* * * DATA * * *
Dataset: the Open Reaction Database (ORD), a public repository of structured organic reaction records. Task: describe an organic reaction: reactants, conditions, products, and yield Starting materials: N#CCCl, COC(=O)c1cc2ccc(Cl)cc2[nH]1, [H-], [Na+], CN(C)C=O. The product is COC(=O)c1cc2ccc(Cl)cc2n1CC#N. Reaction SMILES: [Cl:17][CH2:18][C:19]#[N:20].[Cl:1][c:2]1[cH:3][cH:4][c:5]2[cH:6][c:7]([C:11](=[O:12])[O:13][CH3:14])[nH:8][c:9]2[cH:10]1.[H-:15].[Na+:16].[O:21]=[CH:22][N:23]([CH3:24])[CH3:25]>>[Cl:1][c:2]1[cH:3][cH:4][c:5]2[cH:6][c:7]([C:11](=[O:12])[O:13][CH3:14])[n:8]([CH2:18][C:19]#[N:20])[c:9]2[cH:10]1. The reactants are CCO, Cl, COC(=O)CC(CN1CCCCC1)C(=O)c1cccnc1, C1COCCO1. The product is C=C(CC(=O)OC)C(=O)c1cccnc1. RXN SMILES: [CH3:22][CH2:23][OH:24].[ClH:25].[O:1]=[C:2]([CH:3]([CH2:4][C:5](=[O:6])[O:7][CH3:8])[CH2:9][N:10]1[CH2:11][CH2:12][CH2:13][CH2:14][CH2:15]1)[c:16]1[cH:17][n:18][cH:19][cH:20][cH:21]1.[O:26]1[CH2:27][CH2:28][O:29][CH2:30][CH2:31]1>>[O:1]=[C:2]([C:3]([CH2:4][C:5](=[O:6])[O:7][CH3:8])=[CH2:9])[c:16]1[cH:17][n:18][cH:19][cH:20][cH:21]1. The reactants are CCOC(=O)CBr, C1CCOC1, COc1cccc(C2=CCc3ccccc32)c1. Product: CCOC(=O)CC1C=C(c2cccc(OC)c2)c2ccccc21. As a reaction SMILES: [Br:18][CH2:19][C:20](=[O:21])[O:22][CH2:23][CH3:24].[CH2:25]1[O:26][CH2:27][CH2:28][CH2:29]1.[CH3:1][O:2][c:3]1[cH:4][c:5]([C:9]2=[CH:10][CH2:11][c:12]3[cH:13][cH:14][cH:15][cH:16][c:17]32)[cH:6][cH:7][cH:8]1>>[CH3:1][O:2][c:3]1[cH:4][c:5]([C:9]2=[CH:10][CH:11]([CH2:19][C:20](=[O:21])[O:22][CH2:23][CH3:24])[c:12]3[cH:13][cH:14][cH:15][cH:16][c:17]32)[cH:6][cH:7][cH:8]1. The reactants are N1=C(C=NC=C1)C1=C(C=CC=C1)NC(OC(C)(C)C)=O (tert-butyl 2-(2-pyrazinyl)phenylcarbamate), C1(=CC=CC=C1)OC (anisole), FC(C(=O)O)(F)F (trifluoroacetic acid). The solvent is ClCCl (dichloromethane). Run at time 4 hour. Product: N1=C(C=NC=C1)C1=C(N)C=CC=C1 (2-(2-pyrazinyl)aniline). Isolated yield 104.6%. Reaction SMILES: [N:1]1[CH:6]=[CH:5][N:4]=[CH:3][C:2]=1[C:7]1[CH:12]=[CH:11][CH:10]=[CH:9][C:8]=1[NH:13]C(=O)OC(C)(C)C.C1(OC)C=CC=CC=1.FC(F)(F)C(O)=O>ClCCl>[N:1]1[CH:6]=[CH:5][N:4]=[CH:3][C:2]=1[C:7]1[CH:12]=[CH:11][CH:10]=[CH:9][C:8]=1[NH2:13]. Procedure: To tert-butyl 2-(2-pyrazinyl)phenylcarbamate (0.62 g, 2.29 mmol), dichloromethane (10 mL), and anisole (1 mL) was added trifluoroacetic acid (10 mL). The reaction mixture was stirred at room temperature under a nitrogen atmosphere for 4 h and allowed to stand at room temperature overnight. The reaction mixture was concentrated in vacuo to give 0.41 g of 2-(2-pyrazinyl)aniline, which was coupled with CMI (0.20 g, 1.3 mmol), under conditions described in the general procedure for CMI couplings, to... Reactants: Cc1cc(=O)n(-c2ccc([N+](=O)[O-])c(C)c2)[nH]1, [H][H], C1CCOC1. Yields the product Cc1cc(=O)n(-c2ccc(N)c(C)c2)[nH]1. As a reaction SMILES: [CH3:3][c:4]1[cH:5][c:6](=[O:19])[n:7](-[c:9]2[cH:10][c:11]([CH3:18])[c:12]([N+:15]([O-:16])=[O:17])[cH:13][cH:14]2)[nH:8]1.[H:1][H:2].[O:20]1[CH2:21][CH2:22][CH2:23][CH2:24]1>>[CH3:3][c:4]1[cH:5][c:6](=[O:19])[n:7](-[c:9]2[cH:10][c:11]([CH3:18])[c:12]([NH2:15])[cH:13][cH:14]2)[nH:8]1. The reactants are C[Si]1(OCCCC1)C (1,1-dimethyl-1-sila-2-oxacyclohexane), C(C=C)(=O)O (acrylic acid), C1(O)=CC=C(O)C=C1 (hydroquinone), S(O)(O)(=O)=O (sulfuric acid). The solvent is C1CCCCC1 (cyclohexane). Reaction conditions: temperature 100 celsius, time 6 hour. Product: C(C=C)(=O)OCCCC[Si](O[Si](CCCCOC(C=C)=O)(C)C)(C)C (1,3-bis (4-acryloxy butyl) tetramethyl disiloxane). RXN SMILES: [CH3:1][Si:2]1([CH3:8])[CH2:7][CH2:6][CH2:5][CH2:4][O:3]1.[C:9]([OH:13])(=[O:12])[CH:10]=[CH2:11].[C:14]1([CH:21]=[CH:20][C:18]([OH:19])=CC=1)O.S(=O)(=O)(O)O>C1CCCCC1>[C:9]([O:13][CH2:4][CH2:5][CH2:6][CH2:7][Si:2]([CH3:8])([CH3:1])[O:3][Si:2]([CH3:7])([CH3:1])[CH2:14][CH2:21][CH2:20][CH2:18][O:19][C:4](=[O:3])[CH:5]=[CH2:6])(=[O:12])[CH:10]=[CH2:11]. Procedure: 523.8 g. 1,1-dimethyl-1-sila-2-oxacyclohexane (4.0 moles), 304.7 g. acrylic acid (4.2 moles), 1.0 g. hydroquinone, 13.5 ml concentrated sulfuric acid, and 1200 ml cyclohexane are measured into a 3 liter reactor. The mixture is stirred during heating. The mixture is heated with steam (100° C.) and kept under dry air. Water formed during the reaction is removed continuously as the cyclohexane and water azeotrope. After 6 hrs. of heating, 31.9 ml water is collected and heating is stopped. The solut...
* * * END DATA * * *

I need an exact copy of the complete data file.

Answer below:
Dataset: the Open Reaction Database (ORD), a public repository of structured organic reaction records. Task: describe an organic reaction: reactants, conditions, products, and yield Starting materials: N#CCCl, COC(=O)c1cc2ccc(Cl)cc2[nH]1, [H-], [Na+], CN(C)C=O. The product is COC(=O)c1cc2ccc(Cl)cc2n1CC#N. Reaction SMILES: [Cl:17][CH2:18][C:19]#[N:20].[Cl:1][c:2]1[cH:3][cH:4][c:5]2[cH:6][c:7]([C:11](=[O:12])[O:13][CH3:14])[nH:8][c:9]2[cH:10]1.[H-:15].[Na+:16].[O:21]=[CH:22][N:23]([CH3:24])[CH3:25]>>[Cl:1][c:2]1[cH:3][cH:4][c:5]2[cH:6][c:7]([C:11](=[O:12])[O:13][CH3:14])[n:8]([CH2:18][C:19]#[N:20])[c:9]2[cH:10]1. The reactants are CCO, Cl, COC(=O)CC(CN1CCCCC1)C(=O)c1cccnc1, C1COCCO1. The product is C=C(CC(=O)OC)C(=O)c1cccnc1. RXN SMILES: [CH3:22][CH2:23][OH:24].[ClH:25].[O:1]=[C:2]([CH:3]([CH2:4][C:5](=[O:6])[O:7][CH3:8])[CH2:9][N:10]1[CH2:11][CH2:12][CH2:13][CH2:14][CH2:15]1)[c:16]1[cH:17][n:18][cH:19][cH:20][cH:21]1.[O:26]1[CH2:27][CH2:28][O:29][CH2:30][CH2:31]1>>[O:1]=[C:2]([C:3]([CH2:4][C:5](=[O:6])[O:7][CH3:8])=[CH2:9])[c:16]1[cH:17][n:18][cH:19][cH:20][cH:21]1. The reactants are CCOC(=O)CBr, C1CCOC1, COc1cccc(C2=CCc3ccccc32)c1. Product: CCOC(=O)CC1C=C(c2cccc(OC)c2)c2ccccc21. As a reaction SMILES: [Br:18][CH2:19][C:20](=[O:21])[O:22][CH2:23][CH3:24].[CH2:25]1[O:26][CH2:27][CH2:28][CH2:29]1.[CH3:1][O:2][c:3]1[cH:4][c:5]([C:9]2=[CH:10][CH2:11][c:12]3[cH:13][cH:14][cH:15][cH:16][c:17]32)[cH:6][cH:7][cH:8]1>>[CH3:1][O:2][c:3]1[cH:4][c:5]([C:9]2=[CH:10][CH:11]([CH2:19][C:20](=[O:21])[O:22][CH2:23][CH3:24])[c:12]3[cH:13][cH:14][cH:15][cH:16][c:17]32)[cH:6][cH:7][cH:8]1. The reactants are N1=C(C=NC=C1)C1=C(C=CC=C1)NC(OC(C)(C)C)=O (tert-butyl 2-(2-pyrazinyl)phenylcarbamate), C1(=CC=CC=C1)OC (anisole), FC(C(=O)O)(F)F (trifluoroacetic acid). The solvent is ClCCl (dichloromethane). Run at time 4 hour. Product: N1=C(C=NC=C1)C1=C(N)C=CC=C1 (2-(2-pyrazinyl)aniline). Isolated yield 104.6%. Reaction SMILES: [N:1]1[CH:6]=[CH:5][N:4]=[CH:3][C:2]=1[C:7]1[CH:12]=[CH:11][CH:10]=[CH:9][C:8]=1[NH:13]C(=O)OC(C)(C)C.C1(OC)C=CC=CC=1.FC(F)(F)C(O)=O>ClCCl>[N:1]1[CH:6]=[CH:5][N:4]=[CH:3][C:2]=1[C:7]1[CH:12]=[CH:11][CH:10]=[CH:9][C:8]=1[NH2:13]. Procedure: To tert-butyl 2-(2-pyrazinyl)phenylcarbamate (0.62 g, 2.29 mmol), dichloromethane (10 mL), and anisole (1 mL) was added trifluoroacetic acid (10 mL). The reaction mixture was stirred at room temperature under a nitrogen atmosphere for 4 h and allowed to stand at room temperature overnight. The reaction mixture was concentrated in vacuo to give 0.41 g of 2-(2-pyrazinyl)aniline, which was coupled with CMI (0.20 g, 1.3 mmol), under conditions described in the general procedure for CMI couplings, to... Reactants: Cc1cc(=O)n(-c2ccc([N+](=O)[O-])c(C)c2)[nH]1, [H][H], C1CCOC1. Yields the product Cc1cc(=O)n(-c2ccc(N)c(C)c2)[nH]1. As a reaction SMILES: [CH3:3][c:4]1[cH:5][c:6](=[O:19])[n:7](-[c:9]2[cH:10][c:11]([CH3:18])[c:12]([N+:15]([O-:16])=[O:17])[cH:13][cH:14]2)[nH:8]1.[H:1][H:2].[O:20]1[CH2:21][CH2:22][CH2:23][CH2:24]1>>[CH3:3][c:4]1[cH:5][c:6](=[O:19])[n:7](-[c:9]2[cH:10][c:11]([CH3:18])[c:12]([NH2:15])[cH:13][cH:14]2)[nH:8]1. The reactants are C[Si]1(OCCCC1)C (1,1-dimethyl-1-sila-2-oxacyclohexane), C(C=C)(=O)O (acrylic acid), C1(O)=CC=C(O)C=C1 (hydroquinone), S(O)(O)(=O)=O (sulfuric acid). The solvent is C1CCCCC1 (cyclohexane). Reaction conditions: temperature 100 celsius, time 6 hour. Product: C(C=C)(=O)OCCCC[Si](O[Si](CCCCOC(C=C)=O)(C)C)(C)C (1,3-bis (4-acryloxy butyl) tetramethyl disiloxane). RXN SMILES: [CH3:1][Si:2]1([CH3:8])[CH2:7][CH2:6][CH2:5][CH2:4][O:3]1.[C:9]([OH:13])(=[O:12])[CH:10]=[CH2:11].[C:14]1([CH:21]=[CH:20][C:18]([OH:19])=CC=1)O.S(=O)(=O)(O)O>C1CCCCC1>[C:9]([O:13][CH2:4][CH2:5][CH2:6][CH2:7][Si:2]([CH3:8])([CH3:1])[O:3][Si:2]([CH3:7])([CH3:1])[CH2:14][CH2:21][CH2:20][CH2:18][O:19][C:4](=[O:3])[CH:5]=[CH2:6])(=[O:12])[CH:10]=[CH2:11]. Procedure: 523.8 g. 1,1-dimethyl-1-sila-2-oxacyclohexane (4.0 moles), 304.7 g. acrylic acid (4.2 moles), 1.0 g. hydroquinone, 13.5 ml concentrated sulfuric acid, and 1200 ml cyclohexane are measured into a 3 liter reactor. The mixture is stirred during heating. The mixture is heated with steam (100° C.) and kept under dry air. Water formed during the reaction is removed continuously as the cyclohexane and water azeotrope. After 6 hrs. of heating, 31.9 ml water is collected and heating is stopped. The solut...